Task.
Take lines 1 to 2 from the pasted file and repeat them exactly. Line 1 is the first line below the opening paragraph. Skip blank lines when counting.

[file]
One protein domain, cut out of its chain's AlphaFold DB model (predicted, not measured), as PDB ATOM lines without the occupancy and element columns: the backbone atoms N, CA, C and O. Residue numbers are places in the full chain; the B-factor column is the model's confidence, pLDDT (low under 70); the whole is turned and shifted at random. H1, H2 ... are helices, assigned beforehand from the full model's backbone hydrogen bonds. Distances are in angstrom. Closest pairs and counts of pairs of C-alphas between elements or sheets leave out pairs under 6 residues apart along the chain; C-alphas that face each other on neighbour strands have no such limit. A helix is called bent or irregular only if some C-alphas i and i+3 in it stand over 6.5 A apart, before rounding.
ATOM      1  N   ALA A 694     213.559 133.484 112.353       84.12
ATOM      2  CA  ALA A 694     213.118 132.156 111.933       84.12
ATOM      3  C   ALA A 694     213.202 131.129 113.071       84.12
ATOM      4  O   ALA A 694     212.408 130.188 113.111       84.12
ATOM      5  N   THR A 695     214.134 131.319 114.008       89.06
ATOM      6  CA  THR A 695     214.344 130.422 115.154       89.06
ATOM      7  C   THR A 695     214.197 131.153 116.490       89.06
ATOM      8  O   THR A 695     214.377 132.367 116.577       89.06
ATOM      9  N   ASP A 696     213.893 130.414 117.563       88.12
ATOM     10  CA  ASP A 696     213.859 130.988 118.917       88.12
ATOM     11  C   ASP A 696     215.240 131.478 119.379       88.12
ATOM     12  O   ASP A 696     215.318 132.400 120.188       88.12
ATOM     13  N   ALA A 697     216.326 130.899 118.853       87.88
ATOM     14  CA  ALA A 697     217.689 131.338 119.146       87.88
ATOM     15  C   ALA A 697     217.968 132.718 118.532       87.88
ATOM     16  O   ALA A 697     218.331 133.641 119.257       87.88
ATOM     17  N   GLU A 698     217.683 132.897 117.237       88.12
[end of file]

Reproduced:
ATOM      1  N   ALA A 694     213.559 133.484 112.353       84.12
ATOM      2  CA  ALA A 694     213.118 132.156 111.933       84.12